OPINION/EDITORIAL
from the Office of State Senator Craig Estes, District 30

For Immediate Release
January 23, 2009
Contact: Jody Withers
512-463-0130

State Senator Estes (R-Wichita Falls) released the following opinion editorial regarding his sponsorship of legislation to help homeowners facing foreclosure.

Helping Texas Homeowners Facing Foreclosure

The most recent figures made available by the Mortgage Bankers Association reveal that at least one in ten Texas homeowners is at risk of losing their homes to foreclosure. This unfortunate fact provides both economic uncertainty for at-risk homeowners, and opportunities for scam artists to commit fraud.

In recent weeks, Texas Attorney General Greg Abbott has raised our awareness to these critical issues involving home mortgage foreclosure. I am proud to join the Attorney General by introducing legislation aimed at providing a level of opportunity and security for at-risk homeowners.

With so many Texans facing foreclosure, I agree that the current law providing for a 20-day deferment in foreclosure proceedings needs to be extended. Texas homeowners need more time to try and reach an agreement with their lender in an effort to stay in their homes while meeting their financial obligations.

To address this issue, I filed Senate Bill 472, the Texas Mortgage Foreclosure Deferment Act, to defer final foreclosure from initial notification to up to 45 days, and provide at least 30 days for a homeowner to vacate a foreclosed property.

In addition to protecting homeowners, this bill recognizes and protects renters who may occupy a property being foreclosed by requiring the debtor to notify tenants of a foreclosure notice within seven days. Current law already provides certain protections for tenants in foreclosed property.

This bill is not a bailout for delinquent homeowners or excessive lenders. It is a timeout to allow two parties in a difficult economy to find a way to responsibly meet their obligations as lenders and borrowers.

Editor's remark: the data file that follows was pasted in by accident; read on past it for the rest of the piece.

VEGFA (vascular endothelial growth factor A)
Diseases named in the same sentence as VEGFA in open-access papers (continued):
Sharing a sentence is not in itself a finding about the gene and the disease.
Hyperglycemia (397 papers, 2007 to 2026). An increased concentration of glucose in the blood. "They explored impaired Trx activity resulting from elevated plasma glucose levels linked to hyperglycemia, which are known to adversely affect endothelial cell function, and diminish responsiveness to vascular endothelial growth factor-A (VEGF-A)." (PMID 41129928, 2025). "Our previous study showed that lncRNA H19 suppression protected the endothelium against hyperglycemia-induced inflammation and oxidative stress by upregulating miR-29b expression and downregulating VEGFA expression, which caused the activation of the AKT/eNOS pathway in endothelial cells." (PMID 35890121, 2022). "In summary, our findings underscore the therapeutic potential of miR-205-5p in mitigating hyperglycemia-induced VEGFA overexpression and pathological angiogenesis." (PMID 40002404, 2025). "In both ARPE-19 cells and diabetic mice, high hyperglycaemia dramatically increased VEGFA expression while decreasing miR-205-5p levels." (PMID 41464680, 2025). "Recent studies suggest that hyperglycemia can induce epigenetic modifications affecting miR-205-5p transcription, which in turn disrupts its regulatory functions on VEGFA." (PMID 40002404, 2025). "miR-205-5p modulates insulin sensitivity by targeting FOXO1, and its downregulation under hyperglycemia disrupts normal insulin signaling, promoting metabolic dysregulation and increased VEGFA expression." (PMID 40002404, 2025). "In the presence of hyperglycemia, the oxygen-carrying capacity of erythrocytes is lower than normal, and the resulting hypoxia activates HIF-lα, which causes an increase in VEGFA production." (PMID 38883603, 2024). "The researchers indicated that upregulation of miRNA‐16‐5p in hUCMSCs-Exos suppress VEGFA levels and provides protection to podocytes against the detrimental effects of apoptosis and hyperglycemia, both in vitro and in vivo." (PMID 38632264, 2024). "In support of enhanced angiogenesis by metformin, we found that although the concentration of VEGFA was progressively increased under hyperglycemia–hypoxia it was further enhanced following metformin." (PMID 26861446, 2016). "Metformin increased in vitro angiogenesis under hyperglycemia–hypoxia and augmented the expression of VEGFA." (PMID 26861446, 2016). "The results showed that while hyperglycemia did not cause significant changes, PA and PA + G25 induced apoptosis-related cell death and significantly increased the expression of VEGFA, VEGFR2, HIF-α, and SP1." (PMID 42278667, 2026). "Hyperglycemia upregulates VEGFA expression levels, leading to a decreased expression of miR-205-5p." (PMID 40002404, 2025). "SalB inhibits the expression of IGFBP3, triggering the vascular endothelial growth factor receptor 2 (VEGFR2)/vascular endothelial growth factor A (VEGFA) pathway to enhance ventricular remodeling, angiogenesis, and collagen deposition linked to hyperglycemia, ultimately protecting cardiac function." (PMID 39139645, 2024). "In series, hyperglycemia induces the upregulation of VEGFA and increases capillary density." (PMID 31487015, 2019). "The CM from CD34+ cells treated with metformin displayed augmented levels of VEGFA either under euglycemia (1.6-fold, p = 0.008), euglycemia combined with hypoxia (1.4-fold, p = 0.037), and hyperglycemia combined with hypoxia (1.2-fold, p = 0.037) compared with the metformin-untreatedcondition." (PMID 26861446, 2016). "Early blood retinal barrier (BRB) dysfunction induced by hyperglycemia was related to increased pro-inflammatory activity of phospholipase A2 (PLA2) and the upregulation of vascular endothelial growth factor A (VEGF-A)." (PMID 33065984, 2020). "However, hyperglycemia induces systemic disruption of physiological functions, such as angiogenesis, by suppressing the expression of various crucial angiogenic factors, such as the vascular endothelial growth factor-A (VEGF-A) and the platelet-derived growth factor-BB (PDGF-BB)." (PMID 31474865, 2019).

At-risk homeowners struggling to save their homes also face the prospect of being targeted by scam artists banking on desperation. Foreclosure rescue fraud can take many forms, but most commonly it starts with a promise to homeowners to help save the home from a pending foreclosure, but results in either the homeowner losing their money with no help in preventing the foreclosure or worse – losing the home outright to the scam artist.

To help crack down on this problem, I have filed Senate Bill 354. The Foreclosure Rescue Fraud Prevention Act aims to protect homeowners from scam artists seeking to prey on vulnerable homeowners desperate to find a way to keep their home.

Senate Bill 354 protects homeowners through three key provisions. First, SB 354 would require all agreements to be in writing and provided in plain language clarifying rights and responsibilities. Second, SB 354 would require any sale of the property to an equity buyer promising to help save the home to equal at least 82 percent of the fair market value, and will provide a five-day cooling-off period allowing the homeowner to cancel the sale without penalty. Third, SB 354 would add violations of these provisions to the Deceptive Trade Practices Act.

While most homeowners may never feel the threat of home foreclosure, it is an issue that can impact all of us when it strikes our neighbors, friends, and family. It is my hope that this legislation will send a clear signal that these actions by unscrupulous mortgage foreclosure consultants will not be tolerated.

In concert, I believe these bills will provide meaningful reforms to help aid homeowners at risk of mortgage foreclosure. Providing an additional 25 days to defer foreclosure and cracking down on foreclosure rescue scams may very well provide the crucial time needed by a homeowner and a lender to find a resolution while also helping the homeowner from falling prey to bad actors seeking an advantage in a time of distress.

State Senator Craig Estes (R-Wichita Falls) is chairman of the Senate Subcommittee on Agriculture, Rural Affairs, and Coastal Resources, and vice-chairman of the Senate Natural Resources Committee.

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